Here’s the 6.3 inch Galaxy Mega:
And here’s the 5.8 inch Galaxy Mega:
On the specs side, the 6.3 inch Mega is the clear flagship of the pair — packing in a full HD screen, 4G/LTE connectivity and a 1.7GHz dual-core chip while the 5.8 inch Mega has a QHD display, HSPA+ and a 1.4GHz dual-core chip. There’s also a 1mm difference in thickness, with the flagship being 8mm thick vs 9mm for the Mega 5.8.
Full dimensions for the two devices are 167.6 x 88 x 8.0 mm and 162.6 x 82.4 x 9.0 mm. Weight is 199g and 182g respectively. Both devices have 1.5GB RAM. Memory is 8GB/16GB options for the flagship Mega, and 8GB on board the other. Both support microSD card memory expansion up to 64GB. Battery capacity is 3,200 mAh and 2,600 mAh respectively.
Each device has an 8 megapixel rear camera and a 1.9 megapixel front-facing lens. They also both run Android 4.2 Jelly Bean, skinned with Samsung’s TouchWiz UI.
Also on board is a full contingent of Samsung software services — including the likes of Sound & Shot and Drama Shot, introduced at the launch of the Galaxy S4 — plus even more new features, including:
- ‘S Travel’: Provides trip information, local guides and resources and more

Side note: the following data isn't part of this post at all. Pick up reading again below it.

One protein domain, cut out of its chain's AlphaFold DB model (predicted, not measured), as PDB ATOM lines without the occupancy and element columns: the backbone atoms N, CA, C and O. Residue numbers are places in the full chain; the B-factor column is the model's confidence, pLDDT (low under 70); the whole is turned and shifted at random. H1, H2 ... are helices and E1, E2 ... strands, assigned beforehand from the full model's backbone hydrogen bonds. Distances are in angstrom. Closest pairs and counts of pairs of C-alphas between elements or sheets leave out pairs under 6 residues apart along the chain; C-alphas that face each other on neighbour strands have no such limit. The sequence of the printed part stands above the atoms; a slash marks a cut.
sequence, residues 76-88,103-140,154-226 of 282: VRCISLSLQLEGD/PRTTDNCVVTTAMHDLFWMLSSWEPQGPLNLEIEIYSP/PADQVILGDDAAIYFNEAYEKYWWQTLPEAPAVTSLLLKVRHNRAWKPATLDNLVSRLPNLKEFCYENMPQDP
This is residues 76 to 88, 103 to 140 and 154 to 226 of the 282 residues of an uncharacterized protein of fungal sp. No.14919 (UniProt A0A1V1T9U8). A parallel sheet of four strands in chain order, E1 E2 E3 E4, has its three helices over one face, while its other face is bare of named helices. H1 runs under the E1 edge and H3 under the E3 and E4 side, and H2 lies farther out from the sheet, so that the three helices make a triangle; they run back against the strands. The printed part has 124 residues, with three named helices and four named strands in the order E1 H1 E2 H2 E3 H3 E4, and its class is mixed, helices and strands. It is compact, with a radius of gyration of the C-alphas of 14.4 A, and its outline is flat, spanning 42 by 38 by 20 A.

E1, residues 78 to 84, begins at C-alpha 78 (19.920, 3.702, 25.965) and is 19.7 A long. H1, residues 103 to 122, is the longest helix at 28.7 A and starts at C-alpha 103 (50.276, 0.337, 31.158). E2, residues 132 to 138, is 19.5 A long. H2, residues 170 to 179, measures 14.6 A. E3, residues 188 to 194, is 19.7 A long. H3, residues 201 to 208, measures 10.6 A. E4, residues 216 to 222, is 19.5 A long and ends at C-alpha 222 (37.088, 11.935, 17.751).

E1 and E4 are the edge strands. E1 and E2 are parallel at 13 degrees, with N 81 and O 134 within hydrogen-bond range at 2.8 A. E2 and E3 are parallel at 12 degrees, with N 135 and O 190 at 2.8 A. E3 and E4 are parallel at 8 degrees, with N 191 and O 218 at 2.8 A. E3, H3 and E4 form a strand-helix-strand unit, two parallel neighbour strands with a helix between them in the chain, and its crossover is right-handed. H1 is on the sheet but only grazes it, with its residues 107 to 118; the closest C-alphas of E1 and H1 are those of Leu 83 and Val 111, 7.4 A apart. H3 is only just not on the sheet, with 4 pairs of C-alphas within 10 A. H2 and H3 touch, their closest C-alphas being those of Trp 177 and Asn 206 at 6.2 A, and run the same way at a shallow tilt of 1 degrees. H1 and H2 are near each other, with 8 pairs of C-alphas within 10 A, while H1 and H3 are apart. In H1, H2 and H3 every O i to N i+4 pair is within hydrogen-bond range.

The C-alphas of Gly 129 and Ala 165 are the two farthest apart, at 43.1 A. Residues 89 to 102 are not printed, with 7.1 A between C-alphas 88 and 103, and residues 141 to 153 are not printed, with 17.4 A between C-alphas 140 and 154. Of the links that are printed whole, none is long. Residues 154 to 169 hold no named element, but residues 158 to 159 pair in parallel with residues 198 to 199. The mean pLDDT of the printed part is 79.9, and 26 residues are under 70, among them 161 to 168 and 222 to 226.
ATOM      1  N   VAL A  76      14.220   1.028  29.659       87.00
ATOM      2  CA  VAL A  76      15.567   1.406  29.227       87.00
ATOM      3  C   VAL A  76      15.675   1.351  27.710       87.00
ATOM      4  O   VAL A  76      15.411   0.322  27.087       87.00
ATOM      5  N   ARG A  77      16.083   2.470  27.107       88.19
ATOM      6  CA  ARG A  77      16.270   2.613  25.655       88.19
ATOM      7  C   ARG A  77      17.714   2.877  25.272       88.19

- ‘Story Album’: Allows customers to create albums of daily events, keep special moments in one place using a timeline, geo-tag information and publish digital albums in hard copy
- ‘Group Play’: Enables easy content sharing for up to 8 devices on the same Wi-Fi network.
- Samsung WatchON’: Transforms into an IR remote controller for a richer TV experience. Connect the device to your home entertainment system, and it will provide program recommendations, schedules, and even remotely control your TV.
- ‘Samsung Link’: Easily streams photos, videos, notes, or music to your television, tablet or computer.
- ‘S Translator’: Say or text what you need translated into the GALAXY Mega, and it will provide instant translation, using text or voice translation on applications including email, and ChatON.
- ‘ChatON’: Share what’s on your screen with friends to stay more connected.
Samsung was criticised for larding the S4 with too many software add ons, but it’s clearly not rowing back from this strategy of differentiating its Android devices with scores of its own software extras.
As with the Galaxy Note II, the new Mega devices support split screen viewing for applications including email, messages, ‘MyFiles,’ ‘S Memo’ and ‘S Planner’ — which, beyond their larger screen size, is one way Samsung differentiates its phablets from its flagship smartphones.
Back in January, analyst house IHS iSuppli predicted smartphones with 5 inch+ screens would more than double in number this year — rising from 25.6 million in 2012, to 60.4 million in 2013, up “a notable” 136 per cent year on year.
Last fall, Samsung said channel shipments of its Galaxy Note II had pushed past five million two months after the device launched. Samsung does not break out actual sales of the Note.